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Annals of Bureaucracy – 1

Herewith inaugurating a look at the “Annals of Bureaucracy”, a sad tale, via our friends at Hit & Run, of the government school bureaucracy in action.

Applications and letters of interest from idealistic teachers continue to pour into inner-city school systems across the country, and many candidates, like Cochran, are being ignored or contacted much too late to do any good, according to an unusually detailed study by the nonprofit New Teacher Project.

A new report on the study, “Missed Opportunities: How We Keep High-Quality Teachers Out of Urban Schools,” concludes that those school systems alienate many talented applicants because of rules that protect teachers already on staff and because of slow-moving bureaucracies and budgeting delays.

“As a result, urban districts lose the very candidates they need in their classrooms . . . and millions of disadvantaged students in America’s cities pay the price with lower-quality teachers than their suburban peers,” wrote researchers Jessica Levin and Meredith Quinn, who were given rare access to the inner workings of school districts in four U.S. cities.

It was standard procedure to let impressive applications sit in file drawers for months, the researchers found, while the candidates, needing to get their lives in order, secured work elsewhere. One district, for example, received 4,000 applications for 200 slots but was slow to offer jobs and lost out on top candidates.

It goes on and on, enumerating the ways unions, administrators, and legislators all contribute to a system that seems designed to insure that the best teachers do not get anywhere near the neediest kids.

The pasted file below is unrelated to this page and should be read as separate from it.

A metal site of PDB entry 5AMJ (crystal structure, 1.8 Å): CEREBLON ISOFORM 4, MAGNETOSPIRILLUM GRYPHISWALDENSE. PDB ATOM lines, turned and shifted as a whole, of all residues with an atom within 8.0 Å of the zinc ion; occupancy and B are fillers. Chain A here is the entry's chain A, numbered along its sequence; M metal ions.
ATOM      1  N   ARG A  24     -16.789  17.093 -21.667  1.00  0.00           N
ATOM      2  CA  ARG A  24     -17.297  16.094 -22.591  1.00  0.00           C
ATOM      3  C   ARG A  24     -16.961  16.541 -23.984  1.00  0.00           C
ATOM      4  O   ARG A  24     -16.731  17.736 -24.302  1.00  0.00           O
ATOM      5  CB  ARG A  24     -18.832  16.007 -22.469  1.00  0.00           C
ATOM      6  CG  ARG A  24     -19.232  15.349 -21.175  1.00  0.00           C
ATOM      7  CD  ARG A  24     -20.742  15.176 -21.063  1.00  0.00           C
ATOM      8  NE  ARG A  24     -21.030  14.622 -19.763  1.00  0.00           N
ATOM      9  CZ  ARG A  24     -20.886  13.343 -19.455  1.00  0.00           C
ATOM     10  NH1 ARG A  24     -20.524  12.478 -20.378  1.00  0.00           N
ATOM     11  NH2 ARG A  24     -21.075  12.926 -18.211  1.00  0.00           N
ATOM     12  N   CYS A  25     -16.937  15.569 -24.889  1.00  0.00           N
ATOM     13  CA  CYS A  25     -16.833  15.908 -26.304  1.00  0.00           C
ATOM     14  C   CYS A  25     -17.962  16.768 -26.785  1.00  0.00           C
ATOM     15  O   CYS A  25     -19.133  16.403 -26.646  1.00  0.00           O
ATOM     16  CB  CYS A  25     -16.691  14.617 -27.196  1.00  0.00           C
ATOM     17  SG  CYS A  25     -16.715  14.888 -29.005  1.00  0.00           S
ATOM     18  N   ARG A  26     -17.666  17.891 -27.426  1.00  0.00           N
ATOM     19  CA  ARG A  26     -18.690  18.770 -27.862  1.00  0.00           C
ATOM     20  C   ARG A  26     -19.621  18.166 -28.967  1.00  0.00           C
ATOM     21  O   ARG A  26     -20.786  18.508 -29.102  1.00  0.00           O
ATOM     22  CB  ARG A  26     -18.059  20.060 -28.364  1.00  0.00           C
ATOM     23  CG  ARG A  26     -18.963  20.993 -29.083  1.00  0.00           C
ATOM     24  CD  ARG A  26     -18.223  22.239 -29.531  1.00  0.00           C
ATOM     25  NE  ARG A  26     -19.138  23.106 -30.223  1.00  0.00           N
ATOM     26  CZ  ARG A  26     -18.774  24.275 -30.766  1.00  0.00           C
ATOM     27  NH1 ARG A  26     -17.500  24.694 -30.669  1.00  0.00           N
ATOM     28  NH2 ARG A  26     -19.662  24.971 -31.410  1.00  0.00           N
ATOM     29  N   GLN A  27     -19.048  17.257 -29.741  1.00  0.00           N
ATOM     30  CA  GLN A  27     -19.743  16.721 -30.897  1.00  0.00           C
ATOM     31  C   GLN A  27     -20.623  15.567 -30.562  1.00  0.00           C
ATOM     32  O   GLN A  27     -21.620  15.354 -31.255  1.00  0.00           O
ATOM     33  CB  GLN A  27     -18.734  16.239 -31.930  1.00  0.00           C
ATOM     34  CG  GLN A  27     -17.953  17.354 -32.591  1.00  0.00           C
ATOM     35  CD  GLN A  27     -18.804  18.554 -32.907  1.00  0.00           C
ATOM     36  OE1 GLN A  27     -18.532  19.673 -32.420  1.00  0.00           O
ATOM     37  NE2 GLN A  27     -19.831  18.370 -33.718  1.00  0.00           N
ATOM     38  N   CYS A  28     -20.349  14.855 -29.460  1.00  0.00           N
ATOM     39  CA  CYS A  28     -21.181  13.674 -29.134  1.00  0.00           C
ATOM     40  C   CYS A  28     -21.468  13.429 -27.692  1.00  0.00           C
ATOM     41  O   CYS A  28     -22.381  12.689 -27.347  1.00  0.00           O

5 comments to Annals of Bureaucracy – 1

  • Andy

    I read that as “anals of bureaucracy” at first. It appears I was correct.
    But even after these teachers get hired, the same bureaurcracies make it impossible for good teachers to stick around since they typically have little patience for the petty-mindedness and general stupidity that populate these bureaucracies – and they go elsewhere where they are appreciated. Too bad the school districts don’t have to compete for students, then they’d compete (and act quickly) in hiring teachers, too.

  • BigFire

    Re: Andy

    Why do you think public school districts and teacher’s unions are fighting tooth and nail to kill school vouchers? It’s competition on their monopoly on poor children’s schooling.

  • The Wobbly Guy

    Guess they need a more enlightened education bureaucracy…

    Stuff like teacher performance indices, school rankings, and results orientated pay scales… Gee, where did I hear all of that before?

    But be wary of what you wish for. The law of unintended consequences can often bite back, hard…

  • Richard Cook

    That model of giving EVERYONE vouchers and the schools being private concerns is looking real, real good.

  • Guy Herbert

    Alternatively they could give the teachers vouchers. Big ones. That avoids educational choice and pleases the unions. And it neatly ties the teachers firmly to the state–you be less likely to leave (as so many do when they have to face the bureaucracy), if it meant you’d lose your house.